Mother Pauline Carter and daughter Tamrie Carter have gone in to meet Planning Minister Richard Wynne and MP Maree Edwards.
They are in Melbourne with family members Brad and Greg.
Tamrie said she was looking forward to meeting Mr Wynne and having him recognise they were a family and real people.
"So he knows we're not just a name on a file or a piece of land," she said.
While they were not confident the meeting would change anything, Tamrie and Pauline said they believed it could not hurt their cause.
It has been a stressful three weeks for the family since the City of Greater Bendigo voted to compulsorily acquire 313 hectares of the Carters' land for the proposed Marong Business Park.
"Our life is on hold," Brad said.
Tamrie Carter has delivered her statement on behalf of the Carter family.
“The council thinks that by offering compensation we would be happy, despite my father telling them from day one we are not for sale,’’ she read.
“How can a family that produces your food and battles the elements that Mother Nature throws at us farmers over the decades be treated like this?
“To every politician and councillor who gets to hear this, please. Please stop and think about us – the people who make up the community. I am pleading with you to say no to the public acquisition overlay.’’
Watch the full statement here:
CARTER family members and supporters are in Melbourne to hand-deliver a “plea” letter to planning minister Richard Wynne, urging him not to approve the forced sale of their land.
A crowd rallied at the steps of Parliament House on Wednesday morning to support the Carter family.
The council last month voted 6:2 in favour of placing a public acquisition overlay on a section of the Carters’ farm, at an emotional and at times fiery council meeting.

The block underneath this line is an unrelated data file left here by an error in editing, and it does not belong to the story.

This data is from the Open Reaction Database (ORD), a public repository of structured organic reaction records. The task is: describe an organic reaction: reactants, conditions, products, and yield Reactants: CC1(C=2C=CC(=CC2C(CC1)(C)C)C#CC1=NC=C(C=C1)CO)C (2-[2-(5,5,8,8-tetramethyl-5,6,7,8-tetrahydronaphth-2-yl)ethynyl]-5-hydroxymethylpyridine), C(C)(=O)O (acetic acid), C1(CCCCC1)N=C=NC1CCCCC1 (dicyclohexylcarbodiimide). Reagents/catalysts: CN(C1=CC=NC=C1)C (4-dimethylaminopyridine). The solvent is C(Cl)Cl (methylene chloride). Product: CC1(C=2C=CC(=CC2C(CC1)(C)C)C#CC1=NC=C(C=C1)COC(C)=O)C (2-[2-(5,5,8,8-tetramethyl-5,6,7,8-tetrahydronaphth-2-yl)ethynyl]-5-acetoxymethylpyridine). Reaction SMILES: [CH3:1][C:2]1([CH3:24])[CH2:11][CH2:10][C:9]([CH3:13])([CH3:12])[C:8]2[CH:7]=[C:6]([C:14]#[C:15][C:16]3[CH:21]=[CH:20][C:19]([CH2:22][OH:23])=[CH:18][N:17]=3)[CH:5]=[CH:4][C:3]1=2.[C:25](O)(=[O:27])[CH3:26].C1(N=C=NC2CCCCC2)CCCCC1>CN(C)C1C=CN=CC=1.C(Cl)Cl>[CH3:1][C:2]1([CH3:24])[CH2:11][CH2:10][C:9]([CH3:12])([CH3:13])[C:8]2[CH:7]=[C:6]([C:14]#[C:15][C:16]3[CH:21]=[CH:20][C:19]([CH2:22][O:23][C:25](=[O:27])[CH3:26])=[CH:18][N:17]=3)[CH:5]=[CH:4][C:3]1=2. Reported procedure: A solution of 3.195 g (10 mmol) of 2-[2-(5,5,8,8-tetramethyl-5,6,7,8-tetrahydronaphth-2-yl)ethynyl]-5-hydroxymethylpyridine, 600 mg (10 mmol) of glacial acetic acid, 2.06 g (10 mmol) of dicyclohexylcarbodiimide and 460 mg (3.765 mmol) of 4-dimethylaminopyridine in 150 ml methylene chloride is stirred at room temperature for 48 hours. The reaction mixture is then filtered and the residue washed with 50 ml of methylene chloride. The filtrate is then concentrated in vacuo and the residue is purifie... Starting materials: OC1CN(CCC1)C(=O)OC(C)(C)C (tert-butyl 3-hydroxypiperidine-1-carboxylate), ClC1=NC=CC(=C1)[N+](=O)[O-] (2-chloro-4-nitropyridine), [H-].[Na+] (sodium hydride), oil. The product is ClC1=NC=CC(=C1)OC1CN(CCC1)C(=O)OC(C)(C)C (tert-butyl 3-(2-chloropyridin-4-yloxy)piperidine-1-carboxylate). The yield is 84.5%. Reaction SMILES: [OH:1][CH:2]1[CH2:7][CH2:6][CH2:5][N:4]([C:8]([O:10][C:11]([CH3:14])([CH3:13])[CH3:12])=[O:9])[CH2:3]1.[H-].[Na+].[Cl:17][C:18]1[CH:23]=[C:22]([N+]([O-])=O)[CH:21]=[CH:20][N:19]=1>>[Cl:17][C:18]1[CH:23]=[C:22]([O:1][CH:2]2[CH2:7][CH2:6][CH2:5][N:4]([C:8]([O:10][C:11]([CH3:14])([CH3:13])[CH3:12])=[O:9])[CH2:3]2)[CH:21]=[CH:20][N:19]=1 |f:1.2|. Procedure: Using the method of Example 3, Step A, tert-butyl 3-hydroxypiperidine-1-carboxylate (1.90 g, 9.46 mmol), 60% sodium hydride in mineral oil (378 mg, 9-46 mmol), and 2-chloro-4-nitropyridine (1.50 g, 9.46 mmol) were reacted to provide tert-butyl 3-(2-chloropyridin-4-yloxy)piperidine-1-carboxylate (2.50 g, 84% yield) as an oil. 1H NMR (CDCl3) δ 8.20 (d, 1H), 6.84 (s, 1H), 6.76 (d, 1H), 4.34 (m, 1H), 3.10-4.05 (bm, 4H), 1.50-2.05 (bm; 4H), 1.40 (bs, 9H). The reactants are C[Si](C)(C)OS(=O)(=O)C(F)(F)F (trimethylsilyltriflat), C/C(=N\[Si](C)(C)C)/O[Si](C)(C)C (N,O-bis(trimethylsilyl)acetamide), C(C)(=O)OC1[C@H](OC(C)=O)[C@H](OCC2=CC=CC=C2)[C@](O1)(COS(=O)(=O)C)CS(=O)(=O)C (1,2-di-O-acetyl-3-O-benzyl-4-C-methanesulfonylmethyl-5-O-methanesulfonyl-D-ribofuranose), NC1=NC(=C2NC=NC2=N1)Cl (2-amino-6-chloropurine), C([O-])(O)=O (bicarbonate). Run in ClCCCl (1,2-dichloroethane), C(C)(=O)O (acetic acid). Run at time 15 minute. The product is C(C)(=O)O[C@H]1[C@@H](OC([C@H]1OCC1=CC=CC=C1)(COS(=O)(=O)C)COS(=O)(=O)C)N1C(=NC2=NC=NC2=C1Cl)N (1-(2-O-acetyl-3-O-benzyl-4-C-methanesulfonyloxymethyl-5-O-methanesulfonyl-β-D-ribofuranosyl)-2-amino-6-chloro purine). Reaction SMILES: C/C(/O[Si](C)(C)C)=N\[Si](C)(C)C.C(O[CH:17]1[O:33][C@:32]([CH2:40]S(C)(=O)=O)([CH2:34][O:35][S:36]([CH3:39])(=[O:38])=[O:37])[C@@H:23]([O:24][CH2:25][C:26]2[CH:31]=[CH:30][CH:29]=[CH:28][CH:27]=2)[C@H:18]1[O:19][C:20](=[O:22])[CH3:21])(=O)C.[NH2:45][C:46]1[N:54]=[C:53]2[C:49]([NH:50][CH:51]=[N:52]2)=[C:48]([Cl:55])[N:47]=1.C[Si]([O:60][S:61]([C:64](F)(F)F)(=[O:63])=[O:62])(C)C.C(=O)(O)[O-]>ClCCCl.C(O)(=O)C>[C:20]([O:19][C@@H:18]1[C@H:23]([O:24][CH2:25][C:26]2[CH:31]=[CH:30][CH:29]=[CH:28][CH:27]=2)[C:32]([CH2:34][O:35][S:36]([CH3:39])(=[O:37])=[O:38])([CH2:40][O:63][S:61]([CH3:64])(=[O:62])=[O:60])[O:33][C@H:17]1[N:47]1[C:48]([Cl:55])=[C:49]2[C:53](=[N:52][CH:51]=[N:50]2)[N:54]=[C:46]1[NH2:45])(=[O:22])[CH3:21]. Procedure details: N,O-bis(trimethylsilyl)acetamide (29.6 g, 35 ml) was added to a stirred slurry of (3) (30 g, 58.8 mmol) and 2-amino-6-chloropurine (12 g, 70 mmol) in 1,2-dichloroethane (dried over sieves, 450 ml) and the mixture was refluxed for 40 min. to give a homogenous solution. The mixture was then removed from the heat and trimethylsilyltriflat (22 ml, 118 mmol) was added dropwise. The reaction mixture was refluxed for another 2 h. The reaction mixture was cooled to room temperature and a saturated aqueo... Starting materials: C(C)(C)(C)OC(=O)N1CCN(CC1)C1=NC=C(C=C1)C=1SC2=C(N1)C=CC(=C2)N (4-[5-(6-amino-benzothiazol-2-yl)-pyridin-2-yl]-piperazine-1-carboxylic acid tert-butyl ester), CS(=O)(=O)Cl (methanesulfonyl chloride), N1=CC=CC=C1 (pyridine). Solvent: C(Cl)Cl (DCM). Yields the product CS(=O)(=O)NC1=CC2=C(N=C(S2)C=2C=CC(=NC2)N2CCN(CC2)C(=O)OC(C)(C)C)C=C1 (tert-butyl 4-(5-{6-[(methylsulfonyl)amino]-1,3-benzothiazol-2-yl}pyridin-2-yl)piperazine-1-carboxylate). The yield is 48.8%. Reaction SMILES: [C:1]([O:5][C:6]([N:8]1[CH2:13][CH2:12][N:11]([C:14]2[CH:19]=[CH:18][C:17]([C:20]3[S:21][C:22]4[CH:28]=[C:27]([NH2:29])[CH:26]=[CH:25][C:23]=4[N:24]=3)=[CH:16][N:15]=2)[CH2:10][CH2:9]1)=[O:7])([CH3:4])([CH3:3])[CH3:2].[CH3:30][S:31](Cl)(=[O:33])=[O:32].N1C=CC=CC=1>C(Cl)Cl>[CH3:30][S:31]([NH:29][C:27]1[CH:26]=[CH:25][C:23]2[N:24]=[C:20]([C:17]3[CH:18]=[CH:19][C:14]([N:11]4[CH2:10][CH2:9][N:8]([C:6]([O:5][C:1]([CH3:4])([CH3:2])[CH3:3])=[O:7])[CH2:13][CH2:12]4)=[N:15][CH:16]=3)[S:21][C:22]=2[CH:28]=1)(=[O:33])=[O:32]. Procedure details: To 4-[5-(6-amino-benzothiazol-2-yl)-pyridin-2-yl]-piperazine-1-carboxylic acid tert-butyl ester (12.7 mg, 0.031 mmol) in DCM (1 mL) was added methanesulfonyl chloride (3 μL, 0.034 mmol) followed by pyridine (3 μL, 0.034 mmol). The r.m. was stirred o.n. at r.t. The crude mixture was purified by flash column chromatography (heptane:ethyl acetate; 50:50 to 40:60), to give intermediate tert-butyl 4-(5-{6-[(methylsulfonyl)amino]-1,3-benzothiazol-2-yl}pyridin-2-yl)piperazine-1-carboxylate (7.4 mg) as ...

Among the group in Melbourne was former Bendigo mayor Alec Sandner, who last month urged the current council to abandon plans to forcibly purchase the land.
At 11.45am, Tamrie Carter will read an official statement on behalf the family.
At 11.55am, the family will meet with Mr Wynne and Member for Bendigo West Maree Edwards.
The minister is yet to decide on whether to accept Bendigo council’s plan to forcibly buy 313 hectares of land off the Carter family to build an industrial park in Marong.
If Mr Wynne signs off on the overlay, the acquisition will go ahead and there are no avenues for appeal.
Last week, Max Carter said the letter explained what the land meant to the family.
“The letter is just asking him to show a bit of sympathy to the family and details how much we love our land,” he said.
Right wing activist Avi Yemini was also at the event.
Last month, about 100 protesters gathered outside the Bendigo town hall ahead of the council vote. Chants of “keep fighting Carters” rang out in the council chambers after the decision.
The debate over whether to publicly acquire private land west of the city for an industrial park has raged for 16 years, and pitted the needs of a broader community against those of a farming family.
The City of Greater Bendigo maintained it considered seven other sites for the business park, but the land in Marong was considered most strategically placed.
Debate in recent months has focused on the conclusions of an independent planning panel in 2016, which found there was insufficient justification for the COGB to compulsorily acquire property in Marong to build the business park, when other options were available.
A former Bendigo mayor referenced the panel’s findings in urging the council to abandon forced sale plans.